It may be painful to admit, but questions like these are common among employees of companies fishing for a future in rough waters. No one wants to sink with the ship. However, allowing oneself to be jarred by undercurrents of doubt is no way to function, especially in a professional setting. Instead, there are techniques that employees in even the most volatile of fields can use to brace well and maintain their career footing.
Find Ways to Pitch In
It might feel unwise to undertake additional tasks in an environment where your ability to complete your current workload could influence job security. However, taking the initiative when your company shows warning signs is a good way to maintain a mindset grounded in finding solutions, rather than worrying about problems.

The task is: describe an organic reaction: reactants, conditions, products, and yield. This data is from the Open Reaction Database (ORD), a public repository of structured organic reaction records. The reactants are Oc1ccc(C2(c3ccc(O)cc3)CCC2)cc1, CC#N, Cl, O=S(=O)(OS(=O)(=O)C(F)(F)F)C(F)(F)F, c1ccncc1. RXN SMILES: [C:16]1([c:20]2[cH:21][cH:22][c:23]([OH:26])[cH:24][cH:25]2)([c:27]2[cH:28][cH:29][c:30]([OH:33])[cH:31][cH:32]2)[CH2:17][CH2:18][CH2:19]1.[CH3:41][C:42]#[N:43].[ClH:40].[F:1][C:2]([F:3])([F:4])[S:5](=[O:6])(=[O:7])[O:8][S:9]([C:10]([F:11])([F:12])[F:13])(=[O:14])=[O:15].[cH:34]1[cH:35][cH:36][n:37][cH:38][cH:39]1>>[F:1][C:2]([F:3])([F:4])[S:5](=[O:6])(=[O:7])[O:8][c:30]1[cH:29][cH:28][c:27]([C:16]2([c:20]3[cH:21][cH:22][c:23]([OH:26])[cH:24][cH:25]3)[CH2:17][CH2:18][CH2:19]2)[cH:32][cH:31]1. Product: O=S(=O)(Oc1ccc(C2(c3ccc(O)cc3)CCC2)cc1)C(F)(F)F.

Reflect on Your Inner Values
Few good things come free, which is why we stomach all manner of hardships in the short-term. But when results like promotions, raises and yearly bonuses are in doubt, it’s a bit difficult to maintain motivations based purely in material rewards. It’s a good idea, then, to do a bit of “internal auditing.” Discover how your work in some way facilitates your life’s core purpose (and if it doesn’t, fix that) and you’ll be able to derive the motivation to keep pushing, even if material rewards seem temporarily scarce.
Take Up a Pastime Unrelated to Work
Sometimes the reality of life leaves us in a position we would rather avoid. If you do happen to dislike your job, but circumstances render you unable to leave, the added nightmare of job insecurity will only pile on the stress—unless you find fulfillment elsewhere. Devoting yourself to an activity you truly enjoy will allow for invaluable decompression time. A daunting situation may appear much less so, when faced with freshly calmed nerves and anticipation of good times ahead.
Appreciate the Small Victories